I received a message last week from a female robotic voice saying, “Your computer is generating some serious errors, please press 1 to talk to Microsoft service. Please press 1… ” While I was deciding how to track the number and find the thief, the recording stopped and the call disconnected. Hm. Maybe scammers can read my mind now.
I’ve had this happen before, but this was the first time I’ve actually had an outerspace robot on the other end. Live people have called me a few times. All of them with foreign accents.
Our conversations went something like this:
“This is Microsoft. Your computer is sending us error messages. Would you give me the _______ [I forget what computer info he wanted]?”
“Which computer?” I asked.
“Your main computer”, he replied.
“Which one? I have a few.”
Click. Dead air.
The conversation for another call was similar to the above except I was in teacher/preacher/mother mode.
“”This is Microsoft. Your computer is sending us error messages.”
“The company you’re working for is scamming people.”
I think he denied this. I added, “I’m sure you’re a very smart man. You should find a legitimate company to work for. Have a nice evening.”
My cousin tells the caller to hold on while she looks for the information they’re requesting. Then she sets down the phone and continues whatever she was doing when they called. Twenty minutes later she checks the line and — you guessed it — they’ve usually hung up.
There’s a comedian who will engage the caller or telemarketer in normal conversation — How are ya’? How’s the weather there?, etc — then he’ll ask, “Oh, can you hold on a second?” Then he has a one-sided conversation in the background while the caller listens. It goes something like this:
“Hi, how was the doctor’s visit? Hey, what’s the gun for?”
“No, No, NOOOOO!!!!!”
He drops a book or bangs something loudly.
“Oh My God!”
He picks up the phone again, and in a panicked voice he includes the caller in the crisis situation.
“Oh my God, oh my God. She shot herself. Call the police! No, Call an ambulance! No! Call a coroner!”
By this time the caller has hung up. Quite effective, don’t you think?
Now for the Serious Stuff
When scammers call you, they aren’t just trying to sell you phony services, it can be much worse. Their goal is to do a number of things.
- Download software that captures your passwords and information.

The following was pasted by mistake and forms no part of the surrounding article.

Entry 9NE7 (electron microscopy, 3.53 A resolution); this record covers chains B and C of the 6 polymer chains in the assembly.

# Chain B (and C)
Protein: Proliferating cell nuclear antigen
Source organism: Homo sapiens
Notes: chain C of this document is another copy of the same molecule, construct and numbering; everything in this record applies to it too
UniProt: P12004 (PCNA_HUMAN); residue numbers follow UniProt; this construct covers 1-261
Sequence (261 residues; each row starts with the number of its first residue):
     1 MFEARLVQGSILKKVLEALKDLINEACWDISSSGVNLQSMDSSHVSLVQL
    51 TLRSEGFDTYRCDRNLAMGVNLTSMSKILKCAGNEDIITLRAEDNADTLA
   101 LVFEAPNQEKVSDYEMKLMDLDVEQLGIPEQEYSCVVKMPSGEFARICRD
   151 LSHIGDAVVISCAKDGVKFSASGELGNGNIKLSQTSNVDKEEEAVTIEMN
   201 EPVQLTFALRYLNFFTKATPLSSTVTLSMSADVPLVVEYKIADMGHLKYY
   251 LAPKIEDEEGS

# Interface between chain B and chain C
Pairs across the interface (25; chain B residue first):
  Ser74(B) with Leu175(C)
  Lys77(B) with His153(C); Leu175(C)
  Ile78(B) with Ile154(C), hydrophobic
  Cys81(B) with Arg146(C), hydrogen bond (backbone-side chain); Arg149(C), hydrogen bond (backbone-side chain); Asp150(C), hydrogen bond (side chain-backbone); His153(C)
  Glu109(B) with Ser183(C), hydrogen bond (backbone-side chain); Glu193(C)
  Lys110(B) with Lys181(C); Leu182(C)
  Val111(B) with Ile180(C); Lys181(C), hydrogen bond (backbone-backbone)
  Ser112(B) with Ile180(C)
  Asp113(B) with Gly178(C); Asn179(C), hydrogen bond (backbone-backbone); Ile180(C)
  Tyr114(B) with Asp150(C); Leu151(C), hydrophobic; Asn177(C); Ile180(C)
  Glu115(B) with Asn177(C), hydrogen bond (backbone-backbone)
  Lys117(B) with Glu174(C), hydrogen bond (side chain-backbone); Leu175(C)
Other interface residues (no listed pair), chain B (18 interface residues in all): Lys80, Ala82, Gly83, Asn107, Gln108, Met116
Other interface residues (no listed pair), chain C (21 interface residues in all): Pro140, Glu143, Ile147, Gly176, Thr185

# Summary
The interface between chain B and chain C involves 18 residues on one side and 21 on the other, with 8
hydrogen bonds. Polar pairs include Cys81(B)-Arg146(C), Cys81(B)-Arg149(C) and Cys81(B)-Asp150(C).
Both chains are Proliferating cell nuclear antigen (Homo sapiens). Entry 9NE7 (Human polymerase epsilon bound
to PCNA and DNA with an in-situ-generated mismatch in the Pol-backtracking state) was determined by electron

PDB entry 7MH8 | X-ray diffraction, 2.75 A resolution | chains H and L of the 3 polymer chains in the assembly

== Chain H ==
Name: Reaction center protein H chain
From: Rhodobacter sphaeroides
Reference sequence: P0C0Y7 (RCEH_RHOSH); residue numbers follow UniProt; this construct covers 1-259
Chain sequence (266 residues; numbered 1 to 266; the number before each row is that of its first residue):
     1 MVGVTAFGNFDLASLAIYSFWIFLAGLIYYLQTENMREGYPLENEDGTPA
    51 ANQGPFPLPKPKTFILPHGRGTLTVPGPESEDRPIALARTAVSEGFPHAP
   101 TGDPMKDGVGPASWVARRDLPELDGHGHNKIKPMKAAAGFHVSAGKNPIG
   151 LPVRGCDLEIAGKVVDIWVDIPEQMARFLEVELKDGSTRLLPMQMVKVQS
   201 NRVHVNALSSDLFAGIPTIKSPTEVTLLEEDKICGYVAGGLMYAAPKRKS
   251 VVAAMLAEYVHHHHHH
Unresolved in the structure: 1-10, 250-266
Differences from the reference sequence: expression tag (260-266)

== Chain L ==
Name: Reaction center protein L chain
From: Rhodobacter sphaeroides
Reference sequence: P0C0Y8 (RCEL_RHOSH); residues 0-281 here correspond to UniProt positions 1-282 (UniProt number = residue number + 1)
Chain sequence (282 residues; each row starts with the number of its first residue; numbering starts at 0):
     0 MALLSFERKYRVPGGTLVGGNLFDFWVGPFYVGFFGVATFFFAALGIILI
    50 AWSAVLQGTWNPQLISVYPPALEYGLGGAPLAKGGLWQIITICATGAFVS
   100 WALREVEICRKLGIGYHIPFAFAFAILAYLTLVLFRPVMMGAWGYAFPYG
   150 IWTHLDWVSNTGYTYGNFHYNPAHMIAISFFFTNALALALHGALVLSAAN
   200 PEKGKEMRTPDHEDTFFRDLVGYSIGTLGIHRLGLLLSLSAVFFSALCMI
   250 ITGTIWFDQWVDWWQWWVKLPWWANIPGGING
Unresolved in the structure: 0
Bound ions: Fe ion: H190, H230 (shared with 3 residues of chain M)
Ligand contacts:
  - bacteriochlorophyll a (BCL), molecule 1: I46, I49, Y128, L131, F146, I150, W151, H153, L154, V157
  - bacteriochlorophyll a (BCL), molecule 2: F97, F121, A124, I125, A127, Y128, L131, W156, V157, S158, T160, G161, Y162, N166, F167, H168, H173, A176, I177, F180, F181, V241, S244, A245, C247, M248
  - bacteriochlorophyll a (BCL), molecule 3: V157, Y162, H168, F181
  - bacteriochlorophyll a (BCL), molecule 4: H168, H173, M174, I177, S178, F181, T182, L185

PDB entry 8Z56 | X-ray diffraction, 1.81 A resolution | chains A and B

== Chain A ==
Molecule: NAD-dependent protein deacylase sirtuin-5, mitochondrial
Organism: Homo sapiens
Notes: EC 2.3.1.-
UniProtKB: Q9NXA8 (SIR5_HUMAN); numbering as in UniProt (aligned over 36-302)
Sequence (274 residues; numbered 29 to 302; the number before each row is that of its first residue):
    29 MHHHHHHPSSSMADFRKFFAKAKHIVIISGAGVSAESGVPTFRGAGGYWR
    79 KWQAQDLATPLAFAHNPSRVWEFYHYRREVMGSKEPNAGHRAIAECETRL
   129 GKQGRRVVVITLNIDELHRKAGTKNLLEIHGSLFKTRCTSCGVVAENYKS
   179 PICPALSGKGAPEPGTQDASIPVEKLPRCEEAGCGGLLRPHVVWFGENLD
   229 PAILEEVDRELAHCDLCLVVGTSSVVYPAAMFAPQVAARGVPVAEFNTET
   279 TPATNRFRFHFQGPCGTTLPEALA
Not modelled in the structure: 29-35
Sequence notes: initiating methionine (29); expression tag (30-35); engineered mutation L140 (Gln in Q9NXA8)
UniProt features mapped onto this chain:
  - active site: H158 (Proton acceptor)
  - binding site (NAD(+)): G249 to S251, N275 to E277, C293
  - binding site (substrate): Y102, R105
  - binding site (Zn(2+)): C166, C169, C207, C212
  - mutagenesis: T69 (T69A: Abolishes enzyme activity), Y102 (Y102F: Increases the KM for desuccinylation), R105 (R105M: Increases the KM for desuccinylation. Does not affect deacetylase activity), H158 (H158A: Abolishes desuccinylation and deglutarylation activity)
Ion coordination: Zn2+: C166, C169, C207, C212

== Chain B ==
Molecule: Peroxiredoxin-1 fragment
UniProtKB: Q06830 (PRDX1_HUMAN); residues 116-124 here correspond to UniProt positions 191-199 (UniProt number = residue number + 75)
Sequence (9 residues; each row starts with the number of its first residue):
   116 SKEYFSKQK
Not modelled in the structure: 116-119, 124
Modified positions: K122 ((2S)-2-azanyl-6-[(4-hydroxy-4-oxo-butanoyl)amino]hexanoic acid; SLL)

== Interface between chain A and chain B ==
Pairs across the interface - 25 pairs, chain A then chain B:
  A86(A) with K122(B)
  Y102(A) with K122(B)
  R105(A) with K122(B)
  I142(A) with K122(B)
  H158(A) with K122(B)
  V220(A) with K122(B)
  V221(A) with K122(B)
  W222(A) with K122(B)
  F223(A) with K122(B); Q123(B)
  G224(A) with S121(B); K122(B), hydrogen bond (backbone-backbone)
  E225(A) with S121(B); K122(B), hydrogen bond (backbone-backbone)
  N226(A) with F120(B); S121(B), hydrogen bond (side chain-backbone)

- Install malicious trojans or viruses.
- Take control of your computer remotely.
What? You don’t think they can take control of your computer? They can. And when they do, they gain access to all your online banking/investment information, your personal data, and a ton more. Not cool.
How to Stop Them
1) The easiest way is don’t fall victim in the first place.
Microsoft, Apple, Dell, Windows, your internet service provider, or software security companies (Norton or McAfee are the major ones) won’t call your home…ever.
They are too busy helping the people who call them — which they expect you to do — to go looking for business.
- DO NOT ask for a phone number to call them back. They can have those rigged, too.
- DO NOT go to any website they give you. Even to receive a $1000 refund from Microsoft. You know that’s not happening…ever, plus they probably have software on that website to capture your I.D.’s and passwords.
Remember, if it’s too easy or too good to be true, it is. Most of the time those greedy enough to pursue these kinds of offers end up wishing they hadn’t.
2) Disable Remote Desktop
Remote Desktop is a function of Windows that allows someone not near your computer (via the internet) to access your computer information and settings.
Scammers will try to walk you through enabling Remote Desktop. Just tell them it’s disabled on purpose, and you can’t reenable it without talking to your computer tech first. The scammer will probably hang up.
How to Disable Remote Desktop:
With Windows 7 or 8, a) open File Explorer (the file icon on your task bar), b) right-click on Computer in the left margin, c) click Properties in the dropdown menu.
You can also get to the Systems window the long way. I wouldn’t.
In Windows 8, a) hover over the top or bottom right to open the Charms Bar — yep, it has a name — b) click Settings at the bottom of the bar, then c) Control Panel toward the top, d) scroll down to System.
In Windows 7, a) click the Start button on your task bar, b) select Control Panel in the right column, c) click Settings, then d) System.
3) click Apply, and 4) OK.
Congratulations. You’re done.
You may wish to read in the System Properties window What happens when I enable Remote Assistance? and Help me choose. Especially, if you’re considering applying this to an office computer. You can always re-enable Remote Assistance at any time if you actually need someone you know or you’ve called to access your computer, then disable it again later.
Have a safe and successful computing week, and thanks again for following Patti’s Pathways. 😀
DISCLAIMER: Any and all ideas presented in this blog are solely my own unless otherwise noted. I experience troubles with technology just like any other person, and if I stumble upon a fix or suggestion I feel could benefit others I pass it along. At no time, have I suggested or implied that I hold any degrees or certificates related to computer repair.
I have during my career assembled parts into working computers; done troubleshooting on hardware and software; utilized a great many computer programs and software; designed and updated websites and blogs; as well as created brochures, banners, and flyers.